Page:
Rick Priestley wrote this primer as the game was first released.
I guess anyone reading this and contemplating investing in our new game would like to know a few basic facts about how it plays and what our future plans are. Well, it’s a tabletop wargame that is typically played with something like 30 to 50 models divided into squads (usually five guys) or weapon teams (usually three models). You can play bigger games if you want. The game makes provision for larger machines and vehicles, the first of which will be released next year, and these generally form units of their own.
Overall, the game assumes a fair degree of experience and maturity on behalf of the players, which is to say I’ve not aimed to create a beginners game, but I’ve tried to present the rules in a way that makes the game straightforward to get to grips with. The mechanics are D10 based – which I freely confess I chose because it enabled me to explore mechanical ideas that I’ve previously not had much chance to work on – and this does give the game a quality and character that I’ve certainly come to enjoy. See – it’s never too late to learn is it!
The turn sequencing uses the Bolt Action Order Dice draw mechanic. If you’re not familiar with this think of it as a kind of chit drawing system that randomises which side gets to go next with one unit, which means you can never be exactly sure who gets the next chance to move or shoot. Antares also feature a reaction system that allows troops to make immediate reactions in some cases – and the extends the tactical options well beyond the tradition IGOUGO kind of systems.
The book has complete army lists for six different factions, with a range of troops, drones and vehicles, as well as additional equipment and ammunition types. I’ve included a set of ‘matched scenarios’ which are ideal for unplanned games at your club or if you like straight competitive battles, and these are followed by some ‘narrative scenarios’ that are more story driven. There’s also a section with rules for the many forms of alien terrain that your forces might encounter. All this really allows you to explore the Antarean universe. Talking of which…
The background to the game is something I’ve especially enjoyed working on. Well it’s not every day you get to create a whole new universe is it! The idea behind the game also gives it its name – namely that worlds are linked by an interdimensional portal formed by the giant red star Antares. Antarean gateways connect worlds in space, time and dimensionally – so rather than occupying a portion of our galaxy or segment of space the Antarean universe is held together by interdimensional pathways.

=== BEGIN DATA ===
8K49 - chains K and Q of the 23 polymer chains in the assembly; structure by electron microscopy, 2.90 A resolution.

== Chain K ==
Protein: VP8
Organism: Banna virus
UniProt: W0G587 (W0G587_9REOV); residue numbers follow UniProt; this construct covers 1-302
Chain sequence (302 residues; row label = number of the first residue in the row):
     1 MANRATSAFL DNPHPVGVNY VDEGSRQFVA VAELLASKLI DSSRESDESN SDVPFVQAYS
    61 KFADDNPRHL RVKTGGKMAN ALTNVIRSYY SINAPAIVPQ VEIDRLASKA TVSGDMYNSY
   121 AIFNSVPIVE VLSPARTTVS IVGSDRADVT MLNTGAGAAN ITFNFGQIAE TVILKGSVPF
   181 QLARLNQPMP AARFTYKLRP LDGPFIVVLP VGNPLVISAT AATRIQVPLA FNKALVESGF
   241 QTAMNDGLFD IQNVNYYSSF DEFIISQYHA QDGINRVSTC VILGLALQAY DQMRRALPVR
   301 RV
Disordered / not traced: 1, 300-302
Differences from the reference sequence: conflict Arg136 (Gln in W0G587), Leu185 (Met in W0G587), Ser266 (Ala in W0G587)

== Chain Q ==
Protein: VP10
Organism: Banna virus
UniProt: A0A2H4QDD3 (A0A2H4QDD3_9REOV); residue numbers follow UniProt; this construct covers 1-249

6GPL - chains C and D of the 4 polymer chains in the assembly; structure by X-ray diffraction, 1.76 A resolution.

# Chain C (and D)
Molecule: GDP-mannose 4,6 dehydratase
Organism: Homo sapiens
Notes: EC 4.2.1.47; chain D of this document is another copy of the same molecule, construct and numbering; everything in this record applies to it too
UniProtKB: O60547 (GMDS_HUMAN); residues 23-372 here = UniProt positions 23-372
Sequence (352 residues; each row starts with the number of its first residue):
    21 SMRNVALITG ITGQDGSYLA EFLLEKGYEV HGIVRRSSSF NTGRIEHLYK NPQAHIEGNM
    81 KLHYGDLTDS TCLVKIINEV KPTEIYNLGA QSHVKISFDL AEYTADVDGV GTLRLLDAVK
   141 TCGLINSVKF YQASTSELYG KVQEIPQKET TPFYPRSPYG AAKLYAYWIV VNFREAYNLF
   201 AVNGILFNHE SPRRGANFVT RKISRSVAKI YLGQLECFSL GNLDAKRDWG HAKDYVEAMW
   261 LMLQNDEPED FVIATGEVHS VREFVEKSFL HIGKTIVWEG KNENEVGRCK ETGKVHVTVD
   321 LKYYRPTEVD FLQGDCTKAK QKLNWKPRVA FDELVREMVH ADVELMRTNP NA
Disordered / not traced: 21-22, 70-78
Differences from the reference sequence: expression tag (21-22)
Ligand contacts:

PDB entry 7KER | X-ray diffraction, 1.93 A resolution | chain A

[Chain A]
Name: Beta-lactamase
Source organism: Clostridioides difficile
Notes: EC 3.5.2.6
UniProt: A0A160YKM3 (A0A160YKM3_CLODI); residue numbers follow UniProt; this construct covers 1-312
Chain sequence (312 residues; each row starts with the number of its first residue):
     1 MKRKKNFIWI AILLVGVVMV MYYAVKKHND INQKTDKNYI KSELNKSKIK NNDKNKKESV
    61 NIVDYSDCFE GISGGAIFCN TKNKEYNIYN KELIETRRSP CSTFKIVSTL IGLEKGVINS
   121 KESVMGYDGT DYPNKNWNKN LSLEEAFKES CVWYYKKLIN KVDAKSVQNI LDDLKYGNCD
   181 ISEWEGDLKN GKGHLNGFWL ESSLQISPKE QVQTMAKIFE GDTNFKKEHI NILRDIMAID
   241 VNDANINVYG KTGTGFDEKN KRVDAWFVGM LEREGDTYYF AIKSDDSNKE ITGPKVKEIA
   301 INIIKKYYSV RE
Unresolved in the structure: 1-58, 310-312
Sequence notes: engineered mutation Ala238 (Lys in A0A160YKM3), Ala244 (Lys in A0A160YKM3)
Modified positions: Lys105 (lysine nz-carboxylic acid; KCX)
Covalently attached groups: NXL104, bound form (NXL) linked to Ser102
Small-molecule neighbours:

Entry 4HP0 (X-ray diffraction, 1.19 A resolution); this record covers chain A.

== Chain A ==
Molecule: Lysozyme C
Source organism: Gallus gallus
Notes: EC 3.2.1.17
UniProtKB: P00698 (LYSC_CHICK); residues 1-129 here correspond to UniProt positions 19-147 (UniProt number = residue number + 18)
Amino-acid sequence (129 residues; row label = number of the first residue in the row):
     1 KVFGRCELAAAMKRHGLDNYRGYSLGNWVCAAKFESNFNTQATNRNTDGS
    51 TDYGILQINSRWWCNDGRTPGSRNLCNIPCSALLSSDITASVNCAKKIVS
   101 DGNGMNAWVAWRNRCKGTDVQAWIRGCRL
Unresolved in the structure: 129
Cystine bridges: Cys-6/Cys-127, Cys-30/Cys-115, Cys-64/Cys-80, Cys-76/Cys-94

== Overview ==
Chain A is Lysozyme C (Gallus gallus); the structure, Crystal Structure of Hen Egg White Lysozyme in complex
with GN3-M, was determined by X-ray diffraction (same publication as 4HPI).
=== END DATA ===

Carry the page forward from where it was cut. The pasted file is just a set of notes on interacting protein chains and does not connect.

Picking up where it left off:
Although the various human and alien factions of Antarean space all use these pathways, the original constructors of this vast, multi-dimensional engine vanished many long ages ago, leaving the ruins of their civilisation for future explorers to puzzle over. Even their name is a mystery, and the human species of Antarean space call them simply The Builders. Much of the advanced technology of Antarean space results from the exploration and exploitation of these ancient secrets, and searching for, fighting over, and controlling the remnants of Builder civilisation is just one of the things that keeps our armies busy.
I say human species – plural – because Antarean space is full of human-descendants or ‘morphs’. Some have evolved rapidly as a result of extreme environmental pressure, such as the tough, war-like Algoryn. Others have been engineered to survive in space or in harsh environments, such as the Boromites and the cloned warrior race called the Ghar. These are all factions within the game, and as well as distinctive in appearance they also have their strengths and weaknesses as fighting forces, different kinds of supporting equipment, and various levels of technical accomplishment.
The rule book itself has a fairly substantial background section that describes the history of Antarean space as understood by its human inhabitants, and a description of the main players in our unfolding drama. It’s been created with exploration and development at the forefront of the design, and I’ve kicked that off with the start of what is intended to be an expanding narrative. This is an introduction to the Xilos Horizon – a newly discovered world and anomaly within Antarean space – a world covered in unexplored Builder ruins. The idea is that our universe will evolve through a series of campaigns and back stories, of which the battle for Xilos will be the start, allowing us to introduce more characters and more of the inhabitants of our universe whether human, alien or machine.